If your child has breathing problems traveling is likely a major cause for concern. However, traveling with kids with breathing problems is possible so long as you are prepared. If your child suffers from asthma or pediatric chronic obstructive pulmonary disease (“PCOPD”), it shouldn’t stop your family from traveling. Below are some of the best doctor-approved tips for parents traveling with children have breathing problems.
Traveling With Kids With Breathing Problems
It is not impossible to try traveling with kids with breathing problems. It can turn out quite safe if you take the proper measures. Follow all the tips below to minimize any risk for your kid during travel.
Talk to Your Doctor:
This is a non-negotiable step if you plan to travel with your child. Let your child’s doctor know where you plan to travel, how you plan to travel, and the duration of the trip. This will allow them to understand what your child needs and what extra precautions you’ll need to take based on your child’s unique health needs. It’s also highly important to let them know if your child has had any breathing issues recently or if they have been hospitalized.
Air Travel Accommodations:
If you plan to travel by plane and your child needs an oxygen tank or other large medical device, talk with the airline in advance. This should be done at least two weeks before you fly, but it’s best to talk with them before you buy the ticket to be sure they can accommodate your child’s needs. If you are traveling by car, keep the windows closed during the trip if possible. If your child is allergic to dust or mold, run the air conditioner or heater with the windows open for ten minutes before your child gets in the car.
Infections and Sanitation:
Travelling can impact everyone’s immune system, including those without breathing problems, so it’s important to be prepared. Talk with a doctor first, but it’s advisable to have your child get their annual flu shot. Also, you may want to discuss the pneumonia vaccine with your child’s doctor to see if it’s appropriate. When you travel with your child, have them wash their hands often, stay away from crowds, and stay away from anyone with the cold or flu. Traveling during flu season is riskier, but using caution can reduce the risk of your child getting sick.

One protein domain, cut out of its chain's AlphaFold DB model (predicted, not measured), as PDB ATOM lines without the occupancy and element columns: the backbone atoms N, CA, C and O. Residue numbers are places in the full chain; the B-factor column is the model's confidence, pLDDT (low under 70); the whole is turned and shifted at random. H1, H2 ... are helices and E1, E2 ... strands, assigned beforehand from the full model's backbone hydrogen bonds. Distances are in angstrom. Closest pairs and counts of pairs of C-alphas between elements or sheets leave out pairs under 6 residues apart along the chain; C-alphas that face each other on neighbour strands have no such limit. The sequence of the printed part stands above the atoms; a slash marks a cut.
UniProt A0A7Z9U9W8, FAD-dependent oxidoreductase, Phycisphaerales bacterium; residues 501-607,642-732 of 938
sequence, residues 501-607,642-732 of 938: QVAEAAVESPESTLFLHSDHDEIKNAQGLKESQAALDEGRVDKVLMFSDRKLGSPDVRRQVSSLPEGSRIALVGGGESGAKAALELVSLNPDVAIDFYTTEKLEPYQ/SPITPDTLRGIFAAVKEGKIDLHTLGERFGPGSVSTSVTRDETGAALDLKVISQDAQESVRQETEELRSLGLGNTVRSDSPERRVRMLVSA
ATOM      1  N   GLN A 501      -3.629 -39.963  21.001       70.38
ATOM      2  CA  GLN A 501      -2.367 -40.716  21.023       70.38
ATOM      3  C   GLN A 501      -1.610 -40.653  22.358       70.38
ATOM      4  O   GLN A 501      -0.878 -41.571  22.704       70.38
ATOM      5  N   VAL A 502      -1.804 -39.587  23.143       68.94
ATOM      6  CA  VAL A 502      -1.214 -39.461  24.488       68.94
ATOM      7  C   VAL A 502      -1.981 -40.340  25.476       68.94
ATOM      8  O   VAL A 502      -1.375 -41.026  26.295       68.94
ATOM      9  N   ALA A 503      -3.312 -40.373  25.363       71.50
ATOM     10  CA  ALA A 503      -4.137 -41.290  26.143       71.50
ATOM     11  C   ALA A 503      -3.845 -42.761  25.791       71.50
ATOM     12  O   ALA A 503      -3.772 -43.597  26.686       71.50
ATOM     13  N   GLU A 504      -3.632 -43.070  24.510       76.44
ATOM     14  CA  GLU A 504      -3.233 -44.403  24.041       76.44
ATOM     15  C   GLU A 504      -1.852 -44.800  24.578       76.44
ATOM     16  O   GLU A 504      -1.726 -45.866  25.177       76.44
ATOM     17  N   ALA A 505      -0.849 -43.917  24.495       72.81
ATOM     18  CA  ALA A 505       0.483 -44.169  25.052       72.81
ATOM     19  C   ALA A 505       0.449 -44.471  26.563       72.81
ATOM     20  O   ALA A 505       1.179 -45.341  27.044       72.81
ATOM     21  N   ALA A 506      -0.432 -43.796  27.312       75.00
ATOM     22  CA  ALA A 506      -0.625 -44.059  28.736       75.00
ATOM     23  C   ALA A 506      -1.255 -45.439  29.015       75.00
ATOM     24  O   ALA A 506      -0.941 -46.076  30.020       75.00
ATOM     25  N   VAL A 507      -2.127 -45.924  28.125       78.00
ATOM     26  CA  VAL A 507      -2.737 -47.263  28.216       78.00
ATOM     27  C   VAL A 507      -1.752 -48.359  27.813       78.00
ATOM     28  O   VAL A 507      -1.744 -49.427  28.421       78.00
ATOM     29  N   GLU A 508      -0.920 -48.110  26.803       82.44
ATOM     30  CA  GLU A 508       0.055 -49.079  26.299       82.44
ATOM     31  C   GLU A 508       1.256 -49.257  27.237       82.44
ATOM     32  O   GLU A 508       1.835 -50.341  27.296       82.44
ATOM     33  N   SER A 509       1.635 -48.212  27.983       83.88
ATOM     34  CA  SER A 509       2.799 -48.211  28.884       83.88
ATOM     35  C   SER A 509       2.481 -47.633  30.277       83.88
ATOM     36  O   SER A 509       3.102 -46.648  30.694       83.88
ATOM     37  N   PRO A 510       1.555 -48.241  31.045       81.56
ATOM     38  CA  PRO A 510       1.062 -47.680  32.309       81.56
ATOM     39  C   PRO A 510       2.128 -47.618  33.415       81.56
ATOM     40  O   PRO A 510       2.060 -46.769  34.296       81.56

Research Your Destination:
You should also research any stops along the way, but you need to research local hospitals and medical clinics in case of an emergency. Bring all of your child’s medicines, letters from their doctor regarding the reason they have been prescribed those medications, and any other relevant medical information. Do your research in advance and contact a doctor in your destination location to be sure of their availability and preparedness in the case of an emergency.
When traveling, you’ll need to use caution to ensure your child is safe. For example, find non-smoking accommodations. Keep your child away from places that permit smoking or even outdoor areas where smokers congregate. You’ll also need to consider air pollution. Certain cities can have levels that are unsafe for children with breathing problems.
The ability to supervise your child while traveling can be beneficial to ensure they stay healthy for the duration of the trip. However, as children get older they may need to travel on their own due to activities such as:
- Summer camps
- Sports events
- Overnight school events
In that case, talk to the chaperone directly about your child and their health-related issues. Create an action plan for the chaperone. This plan should include:
- Ssteps to address things like an asthma attack
- Emergency contact information
Talk with your child about how to stay safe when they travel on their own.
If your child has asthma, PCOPD, or you have noticed issues with their breathing, contact a board-certified physician that specializes in pediatric pulmonary medicine. Because asthma is the leading chronic disease in children, specialists are equipped with the necessary information to diagnose and treat your child. Due to the nature of asthma, it is vital to get your child treated and create an action plan for their health. Asthma may seem scary. But there are treatment plans that can allow your child to live worry-free just like any other child.
If your child has asthma, allergies, or any other respiratory issue, contact Dr. Shukla for help. He is experienced in addressing pulmonary and respiratory issues. Instead of fearing the worse, contact Dr. Shukla and his team for medical advice. He can diagnose and treat your child, so you can be prepared for any issue related to your child’s condition. Contact his office today for a consultation!